Above all, guard your heart, for from it flows the wellsprings of life. – Prov. 4:23
I am not one to make New Years’ Resolutions. It seems a puerile practice when one fully anticipates returning to the couch ten days after signing up for a year-long gym membership. But delusion is a powerful drug, and it works hardest after Christmastide, when jollity and feasting are followed with the hangover and return to work. We know we should be better, but we do not know how—or do not care for the discipline it takes. So the whimsical pledge is unnecessary at best, crippling at worst.
Though I do not wish to resolve, I nevertheless use the extra space at the end of the year to reflect and listen to what I believe the Spirit has been whispering over the past year. And what I have been hearing is that I need a deeper level of hospitality. Not merely the welcoming of the stranger into my home or the student into my office, but the warmth of those I already know into my life. I tend to hold people at a distance, even those in close proximity of space or of blood. I have become increasingly aware of the walls I intentionally construct between myself and others. Perhaps I fear exposure, or worry that others might use information about me to hurt me in some way, or doubt that they will treat me with charity. Though I do not know the reason, I feel the distance and know that I need to bridge it.
But how to do this? In giving more of myself to others, I cannot vomit emotions on the unsuspecting, who, in their reasonable effort to remain clean, will close themselves off to me. Nor do I dare expose myself to the exploitative lest I lose parts of my self to the injurious and wicked. If you also bear this heavy baggage—and it is you, my friend, to whom this missive is written—I wonder if the answer is proper armor.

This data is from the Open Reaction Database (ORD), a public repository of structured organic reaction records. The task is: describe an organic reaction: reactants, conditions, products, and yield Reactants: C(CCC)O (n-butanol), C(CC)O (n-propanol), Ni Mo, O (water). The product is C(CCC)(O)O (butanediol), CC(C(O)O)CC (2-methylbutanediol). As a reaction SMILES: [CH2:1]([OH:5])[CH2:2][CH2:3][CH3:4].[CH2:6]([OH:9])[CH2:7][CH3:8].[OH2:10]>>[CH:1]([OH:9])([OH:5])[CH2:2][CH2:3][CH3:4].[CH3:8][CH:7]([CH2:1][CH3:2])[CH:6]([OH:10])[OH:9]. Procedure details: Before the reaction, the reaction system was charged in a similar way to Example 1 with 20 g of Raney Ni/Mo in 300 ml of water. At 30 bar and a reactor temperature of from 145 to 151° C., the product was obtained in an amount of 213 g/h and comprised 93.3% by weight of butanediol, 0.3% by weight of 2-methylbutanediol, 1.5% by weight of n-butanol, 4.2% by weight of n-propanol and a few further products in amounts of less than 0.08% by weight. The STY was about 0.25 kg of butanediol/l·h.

The thoughtless and unreflective heart bares its soul widely, showing its wounds to any who will see. These precious people believe they will find catharsis in the sharing, and at times they do, but the constant sharing doesn’t always result in scaring—only keeping open the wound. We all know the types: the indulgent mother who lives entirely for her children, the friend who cannot listen without talking about his own problems, the Eeyore who can find the storm on a sunny day, the Scarlet Witch who cannot bear the burden of reality. By contrast, the hardened and callous heart keeps its wounds hidden, sometimes even from itself, sometimes without the recognition of any wounds. Here, too, we know these people well: the husband and father who finds more meaning in his work than in his family, the hedonist who reframes all suffering into pleasure, the Tin Man who doesn’t know how to feel. Every injury scabs quickly, quickly becomes a scar—until the whole organ is so scarred as to be unrecognizable. Such a heart is idle, dried up and hollowed by the fear of use.
Between these two extremes, I think, lies a heart neither over-exposed or under-used. The armored heart protects itself against unneeded pain, feeling and sharing the anguish of a fallen world while refusing to be overcome by it. The armored heart tastes deeply of life, taking part in community without losing itself entirely to it. The armored heart opens itself enough to love—and by extension, to the grief without which love cannot exist. The armored heart, then, will bear scars, but it will learn from those scars without hardening itself against all future wounds.
If you bear this burden as well, then you might also do well to guard your heart. Armor will give us the space to exercise our hearts and open them to others wisely. For to be fully human is to be humane, to feel rightly in the right time and place. In everything, it seems, moderation is the mean and wisdom the means.